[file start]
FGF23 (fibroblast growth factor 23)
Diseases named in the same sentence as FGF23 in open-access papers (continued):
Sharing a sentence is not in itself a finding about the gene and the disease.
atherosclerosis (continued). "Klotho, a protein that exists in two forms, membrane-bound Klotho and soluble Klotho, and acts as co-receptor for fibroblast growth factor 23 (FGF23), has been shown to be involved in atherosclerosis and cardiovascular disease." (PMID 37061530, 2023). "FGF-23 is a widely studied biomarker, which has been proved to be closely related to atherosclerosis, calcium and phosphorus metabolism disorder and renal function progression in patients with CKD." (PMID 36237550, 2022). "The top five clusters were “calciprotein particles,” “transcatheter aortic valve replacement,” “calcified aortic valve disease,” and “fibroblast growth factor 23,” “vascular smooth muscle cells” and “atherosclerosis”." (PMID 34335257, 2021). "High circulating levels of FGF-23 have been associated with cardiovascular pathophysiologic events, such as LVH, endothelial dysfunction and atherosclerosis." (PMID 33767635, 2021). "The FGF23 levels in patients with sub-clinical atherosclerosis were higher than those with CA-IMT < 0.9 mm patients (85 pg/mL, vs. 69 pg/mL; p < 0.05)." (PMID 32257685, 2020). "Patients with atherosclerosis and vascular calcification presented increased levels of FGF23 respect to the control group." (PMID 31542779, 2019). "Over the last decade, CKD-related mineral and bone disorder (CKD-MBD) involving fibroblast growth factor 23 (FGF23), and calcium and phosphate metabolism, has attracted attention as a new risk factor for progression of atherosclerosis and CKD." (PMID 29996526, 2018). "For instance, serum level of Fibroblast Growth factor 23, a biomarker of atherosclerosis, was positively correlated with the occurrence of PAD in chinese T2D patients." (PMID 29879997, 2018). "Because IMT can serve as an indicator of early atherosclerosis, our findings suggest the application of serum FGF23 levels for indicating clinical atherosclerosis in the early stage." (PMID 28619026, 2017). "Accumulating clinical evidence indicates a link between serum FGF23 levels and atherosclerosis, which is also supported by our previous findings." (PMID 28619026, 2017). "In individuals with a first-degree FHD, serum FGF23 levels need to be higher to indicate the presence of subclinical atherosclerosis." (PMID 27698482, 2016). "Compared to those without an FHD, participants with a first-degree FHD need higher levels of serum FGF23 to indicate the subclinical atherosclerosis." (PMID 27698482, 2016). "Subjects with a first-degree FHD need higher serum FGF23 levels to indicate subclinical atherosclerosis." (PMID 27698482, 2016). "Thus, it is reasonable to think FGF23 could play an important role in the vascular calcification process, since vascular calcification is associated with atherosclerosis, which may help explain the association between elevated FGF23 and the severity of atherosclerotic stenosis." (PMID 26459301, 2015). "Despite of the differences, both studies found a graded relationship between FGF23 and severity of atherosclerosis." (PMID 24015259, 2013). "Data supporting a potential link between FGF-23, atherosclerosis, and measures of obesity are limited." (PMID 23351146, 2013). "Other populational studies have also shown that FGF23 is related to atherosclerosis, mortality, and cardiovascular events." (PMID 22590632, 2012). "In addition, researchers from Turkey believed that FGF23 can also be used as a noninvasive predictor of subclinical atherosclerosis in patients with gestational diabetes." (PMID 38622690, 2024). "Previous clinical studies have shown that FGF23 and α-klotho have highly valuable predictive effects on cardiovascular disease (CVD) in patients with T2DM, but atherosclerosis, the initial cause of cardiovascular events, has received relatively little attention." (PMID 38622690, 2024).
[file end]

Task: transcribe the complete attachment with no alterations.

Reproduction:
FGF23 (fibroblast growth factor 23)
Diseases named in the same sentence as FGF23 in open-access papers (continued):
Sharing a sentence is not in itself a finding about the gene and the disease.
atherosclerosis (continued). "Klotho, a protein that exists in two forms, membrane-bound Klotho and soluble Klotho, and acts as co-receptor for fibroblast growth factor 23 (FGF23), has been shown to be involved in atherosclerosis and cardiovascular disease." (PMID 37061530, 2023). "FGF-23 is a widely studied biomarker, which has been proved to be closely related to atherosclerosis, calcium and phosphorus metabolism disorder and renal function progression in patients with CKD." (PMID 36237550, 2022). "The top five clusters were “calciprotein particles,” “transcatheter aortic valve replacement,” “calcified aortic valve disease,” and “fibroblast growth factor 23,” “vascular smooth muscle cells” and “atherosclerosis”." (PMID 34335257, 2021). "High circulating levels of FGF-23 have been associated with cardiovascular pathophysiologic events, such as LVH, endothelial dysfunction and atherosclerosis." (PMID 33767635, 2021). "The FGF23 levels in patients with sub-clinical atherosclerosis were higher than those with CA-IMT < 0.9 mm patients (85 pg/mL, vs. 69 pg/mL; p < 0.05)." (PMID 32257685, 2020). "Patients with atherosclerosis and vascular calcification presented increased levels of FGF23 respect to the control group." (PMID 31542779, 2019). "Over the last decade, CKD-related mineral and bone disorder (CKD-MBD) involving fibroblast growth factor 23 (FGF23), and calcium and phosphate metabolism, has attracted attention as a new risk factor for progression of atherosclerosis and CKD." (PMID 29996526, 2018). "For instance, serum level of Fibroblast Growth factor 23, a biomarker of atherosclerosis, was positively correlated with the occurrence of PAD in chinese T2D patients." (PMID 29879997, 2018). "Because IMT can serve as an indicator of early atherosclerosis, our findings suggest the application of serum FGF23 levels for indicating clinical atherosclerosis in the early stage." (PMID 28619026, 2017). "Accumulating clinical evidence indicates a link between serum FGF23 levels and atherosclerosis, which is also supported by our previous findings." (PMID 28619026, 2017). "In individuals with a first-degree FHD, serum FGF23 levels need to be higher to indicate the presence of subclinical atherosclerosis." (PMID 27698482, 2016). "Compared to those without an FHD, participants with a first-degree FHD need higher levels of serum FGF23 to indicate the subclinical atherosclerosis." (PMID 27698482, 2016). "Subjects with a first-degree FHD need higher serum FGF23 levels to indicate subclinical atherosclerosis." (PMID 27698482, 2016). "Thus, it is reasonable to think FGF23 could play an important role in the vascular calcification process, since vascular calcification is associated with atherosclerosis, which may help explain the association between elevated FGF23 and the severity of atherosclerotic stenosis." (PMID 26459301, 2015). "Despite of the differences, both studies found a graded relationship between FGF23 and severity of atherosclerosis." (PMID 24015259, 2013). "Data supporting a potential link between FGF-23, atherosclerosis, and measures of obesity are limited." (PMID 23351146, 2013). "Other populational studies have also shown that FGF23 is related to atherosclerosis, mortality, and cardiovascular events." (PMID 22590632, 2012). "In addition, researchers from Turkey believed that FGF23 can also be used as a noninvasive predictor of subclinical atherosclerosis in patients with gestational diabetes." (PMID 38622690, 2024). "Previous clinical studies have shown that FGF23 and α-klotho have highly valuable predictive effects on cardiovascular disease (CVD) in patients with T2DM, but atherosclerosis, the initial cause of cardiovascular events, has received relatively little attention." (PMID 38622690, 2024).